What Chuck Hagel Needs to Understand

Defense Secretary Chuck Hagel speaks to reporters about the Defense Department's sexual assault prevention and response progr
Defense Secretary Chuck Hagel speaks to reporters about the Defense Department's sexual assault prevention and response program, Thursday, May 1, 2014, at the Pentagon. Hagel said sexual assaults are a threat to both women and men in uniform. And he says the Pentagon must do more to fight a culture that discourages victims from reporting assault. (AP Photo/Manuel Balce Ceneta)

U.S. Secretary of Defense Chuck Hagel recently said the ban on transgender persons serving openly in the U.S. military "continually should be reviewed." He hasn't stated that the ban should be lifted. However, he has stated his belief that "every qualified American who wants to serve our country should have the opportunity if they fit the qualifications and can do it."

So far, so good, right? Well, it is, except when you consider what he said about the repeal of "don't ask, don't tell" (DADT). Letting gays, lesbians and bisexuals serve openly in the military is all well and good, he opined, but he added that the issue of transgender persons serving is "more complicated" because sometimes we "require medical attention" that can't always be provided in the remote (or "austere," as he put it) locations in which service members often find themselves.

Now, some of you might say, "He has a point," and you'd be right. What if I were in some desolate area of, say, Afghanistan and ran out of my prescribed hormones? Or, more importantly, what if the medical supervision needed to ensure safe transitioning or post-operative care weren't available? Then, of course, there is the question of what to do if someone in such a setting were to develop complications related to surgery or other aspects of transitioning.

I would like to say that it should be possible to overcome such difficulties. It probably is, but I couldn't tell you how, nor could most health care providers, for that matter -- at least, most in this country couldn't. I'm guessing that someone in Australia, the United Kingdom, Canada or Israel has answers to those questions, because those nations allow trans people to serve openly in their armed forces.

But having to consider that question leads to another: Is transgenderism primarily a medical condition, or should it be classified as such, at any rate? Almost all current definitions used by health care and insurance providers, as well as by researchers and policy makers, are based on medical and physiological criteria, and the "treatments" are pharmacological and surgical ones.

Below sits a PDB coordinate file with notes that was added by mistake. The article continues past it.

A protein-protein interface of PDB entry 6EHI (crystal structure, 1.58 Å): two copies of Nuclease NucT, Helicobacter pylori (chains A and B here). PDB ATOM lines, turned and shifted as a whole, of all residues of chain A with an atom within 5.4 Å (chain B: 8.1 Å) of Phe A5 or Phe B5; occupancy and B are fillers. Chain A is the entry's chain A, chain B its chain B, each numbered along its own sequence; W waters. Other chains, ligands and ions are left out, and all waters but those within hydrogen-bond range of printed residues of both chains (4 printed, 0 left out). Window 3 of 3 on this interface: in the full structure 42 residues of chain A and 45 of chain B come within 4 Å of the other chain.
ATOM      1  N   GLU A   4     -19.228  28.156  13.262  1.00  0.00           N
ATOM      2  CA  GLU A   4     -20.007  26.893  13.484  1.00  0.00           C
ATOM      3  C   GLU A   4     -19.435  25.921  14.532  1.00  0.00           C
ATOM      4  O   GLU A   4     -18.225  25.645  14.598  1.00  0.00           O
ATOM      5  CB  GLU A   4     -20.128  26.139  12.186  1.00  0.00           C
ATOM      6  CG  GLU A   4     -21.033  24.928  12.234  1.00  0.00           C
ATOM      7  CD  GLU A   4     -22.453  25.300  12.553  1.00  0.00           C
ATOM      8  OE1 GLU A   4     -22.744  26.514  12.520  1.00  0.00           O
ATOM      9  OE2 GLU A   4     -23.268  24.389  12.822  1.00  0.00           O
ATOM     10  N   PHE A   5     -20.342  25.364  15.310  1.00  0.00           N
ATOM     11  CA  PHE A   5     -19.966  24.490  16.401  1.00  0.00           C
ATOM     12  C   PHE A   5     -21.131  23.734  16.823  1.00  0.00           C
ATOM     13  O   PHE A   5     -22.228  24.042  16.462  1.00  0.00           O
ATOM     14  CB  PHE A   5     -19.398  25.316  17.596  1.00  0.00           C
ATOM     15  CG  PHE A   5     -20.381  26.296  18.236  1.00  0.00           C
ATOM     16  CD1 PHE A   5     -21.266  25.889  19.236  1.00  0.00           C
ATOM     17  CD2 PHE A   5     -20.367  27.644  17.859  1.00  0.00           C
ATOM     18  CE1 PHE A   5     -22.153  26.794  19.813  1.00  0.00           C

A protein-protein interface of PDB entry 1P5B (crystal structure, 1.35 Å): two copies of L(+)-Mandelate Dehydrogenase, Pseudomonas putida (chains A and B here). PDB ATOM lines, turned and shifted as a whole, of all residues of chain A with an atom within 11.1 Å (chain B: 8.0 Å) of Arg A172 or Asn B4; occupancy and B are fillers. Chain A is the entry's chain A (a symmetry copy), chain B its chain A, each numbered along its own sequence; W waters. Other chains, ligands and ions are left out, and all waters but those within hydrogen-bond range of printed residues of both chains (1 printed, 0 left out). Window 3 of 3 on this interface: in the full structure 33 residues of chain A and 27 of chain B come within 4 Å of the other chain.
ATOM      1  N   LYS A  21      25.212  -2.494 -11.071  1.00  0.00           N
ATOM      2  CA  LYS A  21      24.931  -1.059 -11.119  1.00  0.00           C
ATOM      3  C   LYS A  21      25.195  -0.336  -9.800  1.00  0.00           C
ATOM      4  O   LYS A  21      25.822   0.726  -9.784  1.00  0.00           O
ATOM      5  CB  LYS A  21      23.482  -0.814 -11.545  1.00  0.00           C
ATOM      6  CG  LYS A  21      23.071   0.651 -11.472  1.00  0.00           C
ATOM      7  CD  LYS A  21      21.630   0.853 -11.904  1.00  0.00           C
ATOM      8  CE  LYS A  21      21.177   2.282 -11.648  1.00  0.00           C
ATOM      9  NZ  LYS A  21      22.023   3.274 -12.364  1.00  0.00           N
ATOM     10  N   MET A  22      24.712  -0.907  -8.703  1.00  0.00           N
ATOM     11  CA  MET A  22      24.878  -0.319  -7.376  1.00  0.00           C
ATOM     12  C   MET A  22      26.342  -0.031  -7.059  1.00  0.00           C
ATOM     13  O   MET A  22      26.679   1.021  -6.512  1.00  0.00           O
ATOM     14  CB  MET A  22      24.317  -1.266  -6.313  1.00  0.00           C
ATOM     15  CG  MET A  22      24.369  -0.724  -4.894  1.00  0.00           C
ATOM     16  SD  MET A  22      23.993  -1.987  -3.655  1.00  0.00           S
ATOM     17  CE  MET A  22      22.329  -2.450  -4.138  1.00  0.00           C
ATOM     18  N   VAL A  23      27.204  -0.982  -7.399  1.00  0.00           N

While some trans people exhibit physical traits and mannerisms of the sex that's "opposite" the sex they were assigned at birth, being trans is as much a state of mind and spirit. Some would argue, as I would, that a trans person doesn't become trans by putting on the clothes of the "opposite" gender, taking hormones or getting surgery. Doing such things merely allows trans people to live more easily as their true selves. (At least, it does for some: There are trans people who don't do any of those things but still live as the gender with which they identify, whether or not their physical characteristics and behaviors conform to their culture's ideas about that gender and how it should be expressed.)

Thus, some trans activists like Pauline Park denounce the "medicalization" of transgenderism. She and her fellow activists (including yours truly) believe that people should be allowed to live as the gender with which they identify whether or not they choose, or are able, to take hormones or undergo gender-reassignment surgery. Some cannot afford the surgeries or even lack medical insurance altogether; others are unable to avail themselves of those options because of other medical conditions. Still others simply do not want to risk the possible complications of hormones and surgeries. Ms. Park thinks, as I do, that no one should feel forced to undergo these procedures simply to have the right to live and work as his or her true self.

But the ability to get coverage for hormones and surgeries (from those employers and insurers who offer it) and the struggle for transgender equality have been predicated on the notion that transgenderism is mainly if not entirely a medical condition. While that may have helped decriminalize wearing the clothes of the "opposite" gender and remove a little bit (though certainly not much) of the stigma attached to being a trans person, it also limits us. And it will limit the military, which will deny itself some talented, intelligent individuals who want to live as the women or men they actually are rather than by the "M" or "F" that was checked off on their birth records. That is what Chuck Hagel and the military brass need to understand in "reviewing" the ban against transgender persons serving openly in the military.